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Norris - european banks slippery standards

Norris - european banks slippery standards - September 8...

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September 8, 2011 Many Views on a Greek Bond’s Valu e By FLOYD NORRIS Is there one set of international accounting standards, or can each country choose its own when the going gets tough? That is the important issue being sorted out now in Europe, where banks have taken widely divergent positions on valuations of Greek bonds. Broadly speaking, there seems to be a consensus within countries. British banks were most willing to swallow bad medicine and admit the bonds were worth far less than par value. Some German banks were equally forthcoming, but others were less so. Italian banks seem to have done as little as they could, but did take write-downs. French banks went the farthest to find ways to act as if Greek bonds were just fine. The first-half financial statements issued by the banks were unaudited, but they were reviewed by audit firms. The same firms well, firms with the same name seem to have signed off on wildly different ways of looking at the same underlying market for Greek bonds. In some cases there is enough disclosure for investors to try to adjust valuations, but in other cases there is not. The situation is so chaotic that the chairman of the International Accounting Standards Board, Hans Hoogervoorst, wrote to European securities regulators in early August to protest that “it appears that some companies are not following” the relevant accounting rule, known as IAS 39. He did not name names, but there was no doubt he had the French banks in mind. The protest which was kept secret until someone leaked it to The Financial Times has so far provoked no public response from the regulators. It is the French securities regulator, the Autorité des Marchés Financiers , whose reaction will matter most. If it forces French banks to change their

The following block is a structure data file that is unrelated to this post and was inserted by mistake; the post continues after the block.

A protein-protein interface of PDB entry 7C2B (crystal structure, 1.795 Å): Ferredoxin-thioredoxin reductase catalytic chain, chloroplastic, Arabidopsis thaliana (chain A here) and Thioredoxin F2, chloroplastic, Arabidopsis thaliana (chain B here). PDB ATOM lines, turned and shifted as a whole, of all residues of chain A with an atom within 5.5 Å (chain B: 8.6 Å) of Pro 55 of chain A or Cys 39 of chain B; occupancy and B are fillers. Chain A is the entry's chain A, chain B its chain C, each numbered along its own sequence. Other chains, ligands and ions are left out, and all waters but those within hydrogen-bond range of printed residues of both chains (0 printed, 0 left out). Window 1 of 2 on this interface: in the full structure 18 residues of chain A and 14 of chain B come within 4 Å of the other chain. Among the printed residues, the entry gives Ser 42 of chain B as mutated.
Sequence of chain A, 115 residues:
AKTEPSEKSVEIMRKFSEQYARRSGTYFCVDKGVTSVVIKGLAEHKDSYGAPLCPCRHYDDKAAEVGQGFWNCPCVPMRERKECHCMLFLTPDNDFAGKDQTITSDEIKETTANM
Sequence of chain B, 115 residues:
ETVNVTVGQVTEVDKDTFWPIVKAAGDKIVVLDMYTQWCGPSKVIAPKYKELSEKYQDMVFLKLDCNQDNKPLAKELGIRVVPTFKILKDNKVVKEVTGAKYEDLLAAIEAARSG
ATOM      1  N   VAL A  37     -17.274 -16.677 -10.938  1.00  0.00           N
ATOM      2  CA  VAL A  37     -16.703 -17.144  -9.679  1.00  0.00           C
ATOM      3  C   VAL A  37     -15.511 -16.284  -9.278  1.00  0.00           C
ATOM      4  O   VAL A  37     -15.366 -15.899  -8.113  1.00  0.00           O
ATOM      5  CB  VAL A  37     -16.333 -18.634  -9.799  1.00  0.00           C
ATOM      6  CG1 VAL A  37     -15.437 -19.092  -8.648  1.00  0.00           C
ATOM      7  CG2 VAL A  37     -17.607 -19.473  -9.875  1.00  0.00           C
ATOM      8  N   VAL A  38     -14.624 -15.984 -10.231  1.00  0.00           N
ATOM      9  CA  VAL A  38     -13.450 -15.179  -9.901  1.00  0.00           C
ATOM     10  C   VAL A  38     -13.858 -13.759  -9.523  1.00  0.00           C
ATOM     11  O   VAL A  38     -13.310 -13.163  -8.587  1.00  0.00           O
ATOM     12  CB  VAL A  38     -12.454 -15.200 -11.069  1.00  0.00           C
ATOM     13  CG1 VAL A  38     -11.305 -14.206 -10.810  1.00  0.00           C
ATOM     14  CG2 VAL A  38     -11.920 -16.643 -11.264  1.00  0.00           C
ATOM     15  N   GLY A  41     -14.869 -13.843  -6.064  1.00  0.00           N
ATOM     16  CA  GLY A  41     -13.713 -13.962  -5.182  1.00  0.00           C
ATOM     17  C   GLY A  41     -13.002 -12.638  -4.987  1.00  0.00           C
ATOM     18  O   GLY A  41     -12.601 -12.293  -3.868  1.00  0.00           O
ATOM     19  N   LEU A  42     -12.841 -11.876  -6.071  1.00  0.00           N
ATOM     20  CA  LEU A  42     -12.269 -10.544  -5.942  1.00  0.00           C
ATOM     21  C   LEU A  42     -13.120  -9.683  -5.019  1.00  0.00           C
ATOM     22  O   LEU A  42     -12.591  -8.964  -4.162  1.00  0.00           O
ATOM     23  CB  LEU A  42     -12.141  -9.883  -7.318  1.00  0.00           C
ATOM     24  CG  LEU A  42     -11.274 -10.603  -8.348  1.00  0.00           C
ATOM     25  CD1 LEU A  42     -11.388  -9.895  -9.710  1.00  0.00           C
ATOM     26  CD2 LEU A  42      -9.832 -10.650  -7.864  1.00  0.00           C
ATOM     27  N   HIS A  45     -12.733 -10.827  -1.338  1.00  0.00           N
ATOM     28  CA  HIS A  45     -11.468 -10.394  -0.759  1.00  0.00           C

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accounting, it risks incurring the wrath of both the French government and French bank regulators. If it looks the other way and other European
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